Finally, we come to this article by Christopher Ketcham over at the Huffington Post regarding the burgeoning secessionist movement in Vermont. An excerpt:
Here's how it will be with Vermont: The leaders of its secessionist movement, the Second Vermont Republic, want to feed, shelter, clothe, and fuel a free republic broken from the empire. This doesn't mean the little country will sink into Albanian isolation, its citizens ceasing to trade with China or refusing to watch the rot beamed on DirecTV satellites. It will continue to be a tourist destination, its slopes welcoming New Yorkers and Quebecois equally. But the state's secesh want to keep their tax dollars at home and put them toward localized food economies (calling it "food sovereignty"), energy supplies based on wind and water, and credit lines out of community lenders freed from the distant tyrannical rate controls of central banks.

And about that job: I'm now covering climate change policy full-time, though I will be continuing to report on foreign policy -- my first love -- for Inter Press Service as often as I can. And so you know.

Thursday, February 07, 2008

The Final Flip-Flop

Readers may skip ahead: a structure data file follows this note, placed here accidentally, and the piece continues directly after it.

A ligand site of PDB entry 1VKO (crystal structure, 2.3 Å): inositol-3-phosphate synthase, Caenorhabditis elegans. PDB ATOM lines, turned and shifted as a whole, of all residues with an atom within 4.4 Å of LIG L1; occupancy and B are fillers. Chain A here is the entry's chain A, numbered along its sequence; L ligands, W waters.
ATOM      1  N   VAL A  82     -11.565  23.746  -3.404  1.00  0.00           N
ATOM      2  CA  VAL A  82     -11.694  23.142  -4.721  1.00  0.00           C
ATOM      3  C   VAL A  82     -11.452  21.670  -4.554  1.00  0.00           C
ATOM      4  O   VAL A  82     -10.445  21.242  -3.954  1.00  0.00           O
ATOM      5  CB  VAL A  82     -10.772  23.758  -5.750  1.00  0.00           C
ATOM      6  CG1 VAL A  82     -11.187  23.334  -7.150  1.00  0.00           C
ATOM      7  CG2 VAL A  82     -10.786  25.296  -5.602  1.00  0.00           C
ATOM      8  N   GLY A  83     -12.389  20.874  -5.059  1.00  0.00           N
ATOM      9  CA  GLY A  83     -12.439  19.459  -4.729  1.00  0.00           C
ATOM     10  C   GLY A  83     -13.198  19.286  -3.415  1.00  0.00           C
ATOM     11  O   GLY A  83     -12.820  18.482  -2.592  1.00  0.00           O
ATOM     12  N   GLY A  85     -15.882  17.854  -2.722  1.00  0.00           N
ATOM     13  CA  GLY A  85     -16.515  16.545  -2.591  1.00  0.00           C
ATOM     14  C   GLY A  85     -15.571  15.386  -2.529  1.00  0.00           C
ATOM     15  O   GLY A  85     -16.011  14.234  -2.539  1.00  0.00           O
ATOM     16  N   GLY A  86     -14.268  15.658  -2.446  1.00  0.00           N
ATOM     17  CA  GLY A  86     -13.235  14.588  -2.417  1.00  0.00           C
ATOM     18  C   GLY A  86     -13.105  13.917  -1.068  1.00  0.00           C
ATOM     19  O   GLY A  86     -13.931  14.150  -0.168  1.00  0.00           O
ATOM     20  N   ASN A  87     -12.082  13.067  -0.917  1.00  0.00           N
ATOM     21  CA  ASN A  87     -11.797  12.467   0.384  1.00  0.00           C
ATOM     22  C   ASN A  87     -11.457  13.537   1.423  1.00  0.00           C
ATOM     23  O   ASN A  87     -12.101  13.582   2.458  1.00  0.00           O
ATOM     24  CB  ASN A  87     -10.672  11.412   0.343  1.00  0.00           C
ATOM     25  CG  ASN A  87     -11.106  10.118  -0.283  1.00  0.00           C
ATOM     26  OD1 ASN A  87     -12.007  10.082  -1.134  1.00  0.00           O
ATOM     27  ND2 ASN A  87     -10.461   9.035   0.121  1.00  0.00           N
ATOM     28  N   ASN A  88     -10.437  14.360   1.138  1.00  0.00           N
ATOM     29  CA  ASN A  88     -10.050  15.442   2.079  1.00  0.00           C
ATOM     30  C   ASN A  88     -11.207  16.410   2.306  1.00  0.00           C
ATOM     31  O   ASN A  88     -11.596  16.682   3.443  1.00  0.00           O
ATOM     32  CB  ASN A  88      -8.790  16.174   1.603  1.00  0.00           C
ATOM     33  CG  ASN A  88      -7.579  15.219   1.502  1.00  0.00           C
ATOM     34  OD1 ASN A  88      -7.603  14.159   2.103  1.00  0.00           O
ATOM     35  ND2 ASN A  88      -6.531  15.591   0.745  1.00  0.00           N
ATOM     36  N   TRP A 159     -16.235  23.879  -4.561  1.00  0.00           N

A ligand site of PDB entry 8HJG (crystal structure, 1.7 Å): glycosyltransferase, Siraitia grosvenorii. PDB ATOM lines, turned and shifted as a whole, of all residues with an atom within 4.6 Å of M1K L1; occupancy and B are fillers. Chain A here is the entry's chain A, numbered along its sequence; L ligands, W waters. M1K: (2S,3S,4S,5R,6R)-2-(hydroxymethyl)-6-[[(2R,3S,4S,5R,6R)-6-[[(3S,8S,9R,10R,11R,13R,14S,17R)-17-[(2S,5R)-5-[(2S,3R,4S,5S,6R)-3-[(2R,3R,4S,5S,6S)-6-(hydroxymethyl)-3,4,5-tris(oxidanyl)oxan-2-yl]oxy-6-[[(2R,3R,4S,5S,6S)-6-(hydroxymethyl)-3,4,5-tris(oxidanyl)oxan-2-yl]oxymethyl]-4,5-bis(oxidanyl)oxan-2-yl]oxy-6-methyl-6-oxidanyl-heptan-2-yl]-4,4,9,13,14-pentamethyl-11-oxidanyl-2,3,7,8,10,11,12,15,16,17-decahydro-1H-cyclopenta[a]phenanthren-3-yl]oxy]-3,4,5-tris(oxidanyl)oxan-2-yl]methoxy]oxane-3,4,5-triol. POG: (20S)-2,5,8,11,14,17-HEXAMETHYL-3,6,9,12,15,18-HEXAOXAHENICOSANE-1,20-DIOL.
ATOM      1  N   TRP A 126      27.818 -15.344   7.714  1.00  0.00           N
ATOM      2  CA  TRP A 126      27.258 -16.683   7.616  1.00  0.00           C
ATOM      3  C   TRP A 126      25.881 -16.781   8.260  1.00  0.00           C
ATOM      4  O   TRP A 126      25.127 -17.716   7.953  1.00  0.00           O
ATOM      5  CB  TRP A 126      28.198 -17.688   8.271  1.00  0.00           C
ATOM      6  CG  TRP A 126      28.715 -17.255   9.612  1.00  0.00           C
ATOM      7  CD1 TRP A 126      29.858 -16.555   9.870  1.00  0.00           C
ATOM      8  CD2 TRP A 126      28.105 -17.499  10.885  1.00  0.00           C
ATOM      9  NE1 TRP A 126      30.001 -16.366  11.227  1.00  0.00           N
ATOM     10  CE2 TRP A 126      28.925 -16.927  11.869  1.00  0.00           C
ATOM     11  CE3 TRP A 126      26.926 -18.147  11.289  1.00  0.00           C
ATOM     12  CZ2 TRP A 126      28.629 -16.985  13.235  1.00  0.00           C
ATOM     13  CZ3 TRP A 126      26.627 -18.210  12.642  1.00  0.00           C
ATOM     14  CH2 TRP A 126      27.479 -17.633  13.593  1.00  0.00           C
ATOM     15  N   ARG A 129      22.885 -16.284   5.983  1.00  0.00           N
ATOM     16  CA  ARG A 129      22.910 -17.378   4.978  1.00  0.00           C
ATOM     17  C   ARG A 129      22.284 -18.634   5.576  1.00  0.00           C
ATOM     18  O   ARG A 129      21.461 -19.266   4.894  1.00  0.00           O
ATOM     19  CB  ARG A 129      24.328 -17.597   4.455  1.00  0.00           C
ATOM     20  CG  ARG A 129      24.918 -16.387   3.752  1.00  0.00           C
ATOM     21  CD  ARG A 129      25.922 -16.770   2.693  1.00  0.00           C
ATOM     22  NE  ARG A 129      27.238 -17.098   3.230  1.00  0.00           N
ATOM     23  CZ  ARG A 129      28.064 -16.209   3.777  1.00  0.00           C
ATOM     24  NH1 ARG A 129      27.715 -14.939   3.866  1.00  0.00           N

So the big political news today is that Mitt Romney has decided to drop out of the race for the Republican nomination. That led me, for the first time, to check out Mr. Romeny's campaign website, where I noticed what may be his final "flip-flop" of the '08 campaign season. The first picture upon the site's loading includes the following quote from the former Massachusetts governor:
"If this were only about me, I would go on. But I entered this race because I love America, and because I love America, I feel I must stand aside, for our party and for our country."

The very next picture that loads is accompanied by the following quote from Romney following "Super Tuesday":
"Ann [Romney's wife] came to me and she said, 'You know, the one thing that's clear tonight is that nothing's clear.' But I think she's wrong. One thing that's clear is this campaign's going on." [emphasis mine]